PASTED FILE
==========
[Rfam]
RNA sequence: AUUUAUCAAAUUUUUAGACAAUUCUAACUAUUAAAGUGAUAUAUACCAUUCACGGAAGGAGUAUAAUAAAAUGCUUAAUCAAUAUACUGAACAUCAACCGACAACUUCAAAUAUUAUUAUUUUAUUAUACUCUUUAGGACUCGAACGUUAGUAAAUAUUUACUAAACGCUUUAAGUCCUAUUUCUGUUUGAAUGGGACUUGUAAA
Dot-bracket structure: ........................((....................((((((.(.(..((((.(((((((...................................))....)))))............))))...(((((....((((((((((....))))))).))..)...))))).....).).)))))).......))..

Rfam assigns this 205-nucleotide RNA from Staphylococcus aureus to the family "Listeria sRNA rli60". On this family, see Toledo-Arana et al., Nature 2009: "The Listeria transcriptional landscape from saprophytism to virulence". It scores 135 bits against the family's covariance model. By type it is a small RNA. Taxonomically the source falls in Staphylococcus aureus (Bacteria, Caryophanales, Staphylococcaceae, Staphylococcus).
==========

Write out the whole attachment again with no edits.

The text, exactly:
[Rfam]
RNA sequence: AUUUAUCAAAUUUUUAGACAAUUCUAACUAUUAAAGUGAUAUAUACCAUUCACGGAAGGAGUAUAAUAAAAUGCUUAAUCAAUAUACUGAACAUCAACCGACAACUUCAAAUAUUAUUAUUUUAUUAUACUCUUUAGGACUCGAACGUUAGUAAAUAUUUACUAAACGCUUUAAGUCCUAUUUCUGUUUGAAUGGGACUUGUAAA
Dot-bracket structure: ........................((....................((((((.(.(..((((.(((((((...................................))....)))))............))))...(((((....((((((((((....))))))).))..)...))))).....).).)))))).......))..

Rfam assigns this 205-nucleotide RNA from Staphylococcus aureus to the family "Listeria sRNA rli60". On this family, see Toledo-Arana et al., Nature 2009: "The Listeria transcriptional landscape from saprophytism to virulence". It scores 135 bits against the family's covariance model. By type it is a small RNA. Taxonomically the source falls in Staphylococcus aureus (Bacteria, Caryophanales, Staphylococcaceae, Staphylococcus).